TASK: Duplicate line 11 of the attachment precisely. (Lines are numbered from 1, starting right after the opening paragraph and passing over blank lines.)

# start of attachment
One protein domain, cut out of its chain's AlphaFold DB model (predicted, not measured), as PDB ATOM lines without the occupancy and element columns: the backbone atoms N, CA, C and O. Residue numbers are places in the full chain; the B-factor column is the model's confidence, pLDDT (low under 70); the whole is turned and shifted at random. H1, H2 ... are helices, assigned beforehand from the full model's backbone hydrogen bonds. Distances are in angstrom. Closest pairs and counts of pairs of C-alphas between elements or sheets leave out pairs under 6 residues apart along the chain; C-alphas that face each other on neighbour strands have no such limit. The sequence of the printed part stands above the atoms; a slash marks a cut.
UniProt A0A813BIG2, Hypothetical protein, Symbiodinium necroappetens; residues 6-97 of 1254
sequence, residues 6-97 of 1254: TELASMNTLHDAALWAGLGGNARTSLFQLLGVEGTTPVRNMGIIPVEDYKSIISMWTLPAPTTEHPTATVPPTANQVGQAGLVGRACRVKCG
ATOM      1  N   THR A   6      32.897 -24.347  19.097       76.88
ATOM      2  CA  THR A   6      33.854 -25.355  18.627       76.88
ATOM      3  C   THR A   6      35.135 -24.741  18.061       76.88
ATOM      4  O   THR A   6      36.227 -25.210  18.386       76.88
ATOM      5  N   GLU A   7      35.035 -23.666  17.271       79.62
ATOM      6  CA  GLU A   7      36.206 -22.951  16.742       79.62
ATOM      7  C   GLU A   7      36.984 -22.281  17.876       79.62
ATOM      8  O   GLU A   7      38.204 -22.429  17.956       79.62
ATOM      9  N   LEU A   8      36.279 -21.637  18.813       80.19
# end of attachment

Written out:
ATOM      9  N   LEU A   8      36.279 -21.637  18.813       80.19